Friday, June 13, 2014

Howard Slatkin, Part I

By Sian Ballen & Lesley Hauge
Photographs by Jeff Hirsch


Click to order “Fifth Avenue Style” (Vendome Press)
What to say of a single apartment so lavishly decorated that its rooms and their contents fill the pages of an entire book? “Fifth Avenue Style” (Vendome Press) by the designer Howard Slatkin was published in part because of the pressure Howard’s late mother put on the reticent designer to make a record of at least one of his projects: his own New York apartment on what he calls “upper, upper, upper Fifth Avenue.” Creating the book was, he says “a whole new ordeal”.

For the HOUSE column the apartment was, in its exquisite excess, somewhat overwhelming—and we’ve seen a fair few apartments. We were, however, fortified by tea and perfect little cucumber sandwiches served by a white-jacketed butler. In order to properly give the space its due, we’re splitting the column into Part One and Part Two (to be run next Friday) because if we don’t, you’ll come away dizzied from it all—we certainly were.


We know that you mainly spend your time in New Jersey but I guess this was the only Manhattan apartment that met your needs …

I told my broker that this is what I would like: a “handyman special”, a real wreck that I could not hesitate to gut. It would have to be on upper, upper, upper 5th Avenue because I don’t come here often so it would be easier to come off the George Washington Bridge. Where I was before, in the 60s, it would always take an extra 40 minutes to get here. Between 83rd and 84th can take between 10 and 15 minutes.

That much?

Yes—I really thought it out. You know, what would induce me to spend more time here? That didn’t really work out but it is easier to get here now.
In the elevator vestibule, a Venetian mirror greets guests when they step off the elevator. A group of Chinese Blanc de Chine porcelain figures stand on small brackets mounted on gilt-decorated black lacquer panels. To illuminate the figures and ensure that the bulbs do not disturb the eye all of the brackets have a bulb concealed behind a gold metal-painted visor.
To complete the jewel-box quality of the vestibule, Howard designed a handmade inlaid floor that was inspired by Empress Maria Feodorovna's bedroom at Pavlovsk outside St. Petersburg. The floor was made by Alexander (Sasha) Solodukho and his team of craftsmen.
Howard's point of departure in the gallery was a series of early 19th century French scenic wallpaper panels that he espied at Mme. Gintzburger, a dealer in Paris. After much agonizing, and the urging of his mother, he decided to splurge and buy them.
In the gallery, a Louis XV clock is flanked by a pair of narwhal tusks.
To avoid reducing the height of the wallpaper panels Howard had the chair rail of the gallery placed unusually low. Candlelight and low-wattage bulbs in the sconces create a dusk-like ambience in the gallery.
A Russian rusted and patinated tole chandelier is suspended from a four-loop taffeta bow. To draw the eye upwards, the ceiling is ornamented with plaster rosettes surrounded by raised plaster squares.
An 'arrangement' of handmade tole prunus branches by artist, Carmon Almon are displayed atop the porphyry center table.
Howard immediately knew he wanted limestone floors. They would provide a low contrast to the gallery wallpaper panel as well as continue the color scheme and the feeling of being outdoors.
Looking across the gallery into the library. A box of caramels from Fouquet's inspired the palette of the room, including the mahogany doors.
Let me ask you, what is your definition of “Fifth Avenue Style”?

Um … oh gosh … that’s a very hard question to answer. And I’ve never been asked that before, so good for you for asking it. I will say that I don’t love the title [of his book, “Fifth Avenue Style”] … it was the choice of the publisher, who I love. One of [my titles] was “Imperfect Apartment” because in the book I talk about what I did wrong and what I would do differently today. It seemed all the other titles for the foreign market, which was a big market as it turned out, they need a title that immediately defines what it is.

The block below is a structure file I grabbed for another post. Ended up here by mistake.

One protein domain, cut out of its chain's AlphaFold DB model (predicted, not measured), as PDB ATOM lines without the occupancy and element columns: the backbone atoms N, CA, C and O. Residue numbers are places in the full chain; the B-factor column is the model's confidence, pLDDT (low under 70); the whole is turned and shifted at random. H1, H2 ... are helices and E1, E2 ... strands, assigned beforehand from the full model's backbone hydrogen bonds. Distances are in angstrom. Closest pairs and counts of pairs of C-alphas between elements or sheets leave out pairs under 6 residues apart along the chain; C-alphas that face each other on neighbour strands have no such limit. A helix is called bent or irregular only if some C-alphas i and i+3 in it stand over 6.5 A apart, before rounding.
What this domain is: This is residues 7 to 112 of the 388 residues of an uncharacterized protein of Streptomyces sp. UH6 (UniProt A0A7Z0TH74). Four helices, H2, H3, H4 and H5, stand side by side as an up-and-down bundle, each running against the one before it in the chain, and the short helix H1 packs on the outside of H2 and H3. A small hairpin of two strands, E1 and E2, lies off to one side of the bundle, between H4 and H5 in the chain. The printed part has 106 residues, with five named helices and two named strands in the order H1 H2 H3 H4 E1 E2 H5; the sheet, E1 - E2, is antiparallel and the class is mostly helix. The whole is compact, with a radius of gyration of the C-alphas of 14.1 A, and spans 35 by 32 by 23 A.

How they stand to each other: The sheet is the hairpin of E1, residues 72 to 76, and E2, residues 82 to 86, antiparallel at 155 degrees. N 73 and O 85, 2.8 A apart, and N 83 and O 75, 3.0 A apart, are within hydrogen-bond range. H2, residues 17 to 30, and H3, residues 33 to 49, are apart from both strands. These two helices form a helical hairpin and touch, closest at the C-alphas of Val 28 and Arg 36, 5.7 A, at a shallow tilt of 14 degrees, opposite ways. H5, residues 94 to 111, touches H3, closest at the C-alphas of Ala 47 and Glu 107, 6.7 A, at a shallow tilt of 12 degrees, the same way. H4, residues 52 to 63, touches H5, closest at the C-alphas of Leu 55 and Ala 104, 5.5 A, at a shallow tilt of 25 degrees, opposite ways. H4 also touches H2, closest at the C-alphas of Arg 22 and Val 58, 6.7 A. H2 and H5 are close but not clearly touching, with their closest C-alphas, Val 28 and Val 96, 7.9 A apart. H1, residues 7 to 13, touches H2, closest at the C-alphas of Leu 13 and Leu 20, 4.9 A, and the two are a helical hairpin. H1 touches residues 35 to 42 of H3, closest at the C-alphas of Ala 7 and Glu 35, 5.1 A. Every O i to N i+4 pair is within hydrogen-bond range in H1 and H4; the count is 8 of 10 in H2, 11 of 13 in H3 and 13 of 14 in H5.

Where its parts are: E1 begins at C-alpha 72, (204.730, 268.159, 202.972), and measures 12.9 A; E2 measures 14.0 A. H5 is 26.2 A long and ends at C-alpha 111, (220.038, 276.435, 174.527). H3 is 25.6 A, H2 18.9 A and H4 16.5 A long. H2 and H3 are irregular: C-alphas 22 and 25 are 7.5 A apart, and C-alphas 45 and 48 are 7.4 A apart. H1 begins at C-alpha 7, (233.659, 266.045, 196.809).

So what is it that makes you uncomfortable with the title?

I think it’s pompous.
The library, while not a room that has any bookcases, is where Howard escapes to read and therefore, purposely kept it small, dark and comforting. In this corner, an assortment of 17th-to-19th century turned-ivory objects is displayed on a Louis XIV bureau Mazarin beneath a cartel clock of the same period.
Howard has two seasonal schemes for the room. During the warmer months (shown here) he chooses to cover the furniture in oatmeal linen, made from 18th-century bed sheets.
Peeking into the gallery from the library.
To create architectural interest in what was an 'ordinary room' Howard added gilt-wood Louis XIV-style pilasters (inset with patinated mirror) and incorporated horizontal and vertical strapwork into the leather wall covering.
The Louis XVI commode by Jean-Francois Leleu is topped with an array of objects, including a pair of bronze and gilt-bronze andirons.
Leather bound antique books are stored behind the glass doors of this stunning marble top cabinet. Atop an 18th-century Ausburg ebony, brass and tortoiseshell bureau is an assortment of Ausburg rock crystal candlesticks and silver-gilt vessels.
To the left of the Ausburg bureau, a jib door with two drawings conceals the library's wet bar.
How would you describe this particular style yourself then?

You know I’ve always been so very private. This has been a whole new ordeal—which I think is maybe what my mother had in mind. The last thing she could do, that was within her power—and she was the best mother possible—was, okay: “I want to see what you’ve done recorded because you’re too reticent.” So what I’ve learned since the book came out is how people define it; I’ve viewed it through others. Some people say they love it because it’s so understated and so simple.

I find that very hard to believe!

I know I have very nice things, and I’m very blessed but there are people who have things that are in a whole different category, museum quality pieces. So for those friends and clients, they’re seeing it through their filter. And then there are other people who look at it and think it’s so grand, I couldn’t sit on the furniture. It is all where that person is coming from and it has nothing to do with me.
Looking across the library. The embossed leather walls are based on a pattern Howard had seen in a French chateau. The dado and doors incorporate antique Chinese lacquer panels incorporating beasts.